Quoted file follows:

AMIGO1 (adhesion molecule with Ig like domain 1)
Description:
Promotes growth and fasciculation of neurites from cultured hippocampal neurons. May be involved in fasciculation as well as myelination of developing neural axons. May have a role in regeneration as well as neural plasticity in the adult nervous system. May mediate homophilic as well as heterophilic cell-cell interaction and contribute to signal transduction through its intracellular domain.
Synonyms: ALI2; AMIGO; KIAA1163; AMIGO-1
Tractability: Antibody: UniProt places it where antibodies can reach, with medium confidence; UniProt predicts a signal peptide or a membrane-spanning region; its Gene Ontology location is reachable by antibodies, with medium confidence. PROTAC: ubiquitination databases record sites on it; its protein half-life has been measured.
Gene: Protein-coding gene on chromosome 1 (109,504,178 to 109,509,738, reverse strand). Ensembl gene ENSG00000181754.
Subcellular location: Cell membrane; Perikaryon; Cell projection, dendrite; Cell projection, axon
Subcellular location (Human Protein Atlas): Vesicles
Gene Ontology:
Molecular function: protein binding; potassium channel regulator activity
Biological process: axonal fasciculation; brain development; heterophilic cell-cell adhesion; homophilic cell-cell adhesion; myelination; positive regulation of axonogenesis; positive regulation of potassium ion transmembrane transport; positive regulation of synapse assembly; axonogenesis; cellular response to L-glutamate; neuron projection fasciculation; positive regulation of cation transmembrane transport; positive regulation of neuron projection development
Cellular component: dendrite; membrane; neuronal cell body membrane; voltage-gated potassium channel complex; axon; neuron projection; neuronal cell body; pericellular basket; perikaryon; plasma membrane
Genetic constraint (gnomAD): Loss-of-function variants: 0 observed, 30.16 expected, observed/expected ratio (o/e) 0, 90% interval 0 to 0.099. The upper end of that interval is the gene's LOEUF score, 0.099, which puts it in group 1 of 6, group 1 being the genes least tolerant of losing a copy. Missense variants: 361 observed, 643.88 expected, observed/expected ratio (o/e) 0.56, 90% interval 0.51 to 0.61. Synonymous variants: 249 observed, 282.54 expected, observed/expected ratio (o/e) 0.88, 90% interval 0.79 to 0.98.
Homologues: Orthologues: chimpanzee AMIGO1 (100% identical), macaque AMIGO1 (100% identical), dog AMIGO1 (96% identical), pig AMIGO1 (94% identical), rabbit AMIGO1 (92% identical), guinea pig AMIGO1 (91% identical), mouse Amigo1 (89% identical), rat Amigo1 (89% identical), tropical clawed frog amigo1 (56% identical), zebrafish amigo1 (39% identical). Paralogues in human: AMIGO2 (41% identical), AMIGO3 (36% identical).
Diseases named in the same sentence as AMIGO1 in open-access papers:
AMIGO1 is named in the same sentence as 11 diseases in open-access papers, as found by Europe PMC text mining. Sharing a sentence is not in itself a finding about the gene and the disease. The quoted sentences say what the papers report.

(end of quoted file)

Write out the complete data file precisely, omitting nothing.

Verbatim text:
AMIGO1 (adhesion molecule with Ig like domain 1)
Description:
Promotes growth and fasciculation of neurites from cultured hippocampal neurons. May be involved in fasciculation as well as myelination of developing neural axons. May have a role in regeneration as well as neural plasticity in the adult nervous system. May mediate homophilic as well as heterophilic cell-cell interaction and contribute to signal transduction through its intracellular domain.
Synonyms: ALI2; AMIGO; KIAA1163; AMIGO-1
Tractability: Antibody: UniProt places it where antibodies can reach, with medium confidence; UniProt predicts a signal peptide or a membrane-spanning region; its Gene Ontology location is reachable by antibodies, with medium confidence. PROTAC: ubiquitination databases record sites on it; its protein half-life has been measured.
Gene: Protein-coding gene on chromosome 1 (109,504,178 to 109,509,738, reverse strand). Ensembl gene ENSG00000181754.
Subcellular location: Cell membrane; Perikaryon; Cell projection, dendrite; Cell projection, axon
Subcellular location (Human Protein Atlas): Vesicles
Gene Ontology:
Molecular function: protein binding; potassium channel regulator activity
Biological process: axonal fasciculation; brain development; heterophilic cell-cell adhesion; homophilic cell-cell adhesion; myelination; positive regulation of axonogenesis; positive regulation of potassium ion transmembrane transport; positive regulation of synapse assembly; axonogenesis; cellular response to L-glutamate; neuron projection fasciculation; positive regulation of cation transmembrane transport; positive regulation of neuron projection development
Cellular component: dendrite; membrane; neuronal cell body membrane; voltage-gated potassium channel complex; axon; neuron projection; neuronal cell body; pericellular basket; perikaryon; plasma membrane
Genetic constraint (gnomAD): Loss-of-function variants: 0 observed, 30.16 expected, observed/expected ratio (o/e) 0, 90% interval 0 to 0.099. The upper end of that interval is the gene's LOEUF score, 0.099, which puts it in group 1 of 6, group 1 being the genes least tolerant of losing a copy. Missense variants: 361 observed, 643.88 expected, observed/expected ratio (o/e) 0.56, 90% interval 0.51 to 0.61. Synonymous variants: 249 observed, 282.54 expected, observed/expected ratio (o/e) 0.88, 90% interval 0.79 to 0.98.
Homologues: Orthologues: chimpanzee AMIGO1 (100% identical), macaque AMIGO1 (100% identical), dog AMIGO1 (96% identical), pig AMIGO1 (94% identical), rabbit AMIGO1 (92% identical), guinea pig AMIGO1 (91% identical), mouse Amigo1 (89% identical), rat Amigo1 (89% identical), tropical clawed frog amigo1 (56% identical), zebrafish amigo1 (39% identical). Paralogues in human: AMIGO2 (41% identical), AMIGO3 (36% identical).
Diseases named in the same sentence as AMIGO1 in open-access papers:
AMIGO1 is named in the same sentence as 11 diseases in open-access papers, as found by Europe PMC text mining. Sharing a sentence is not in itself a finding about the gene and the disease. The quoted sentences say what the papers report.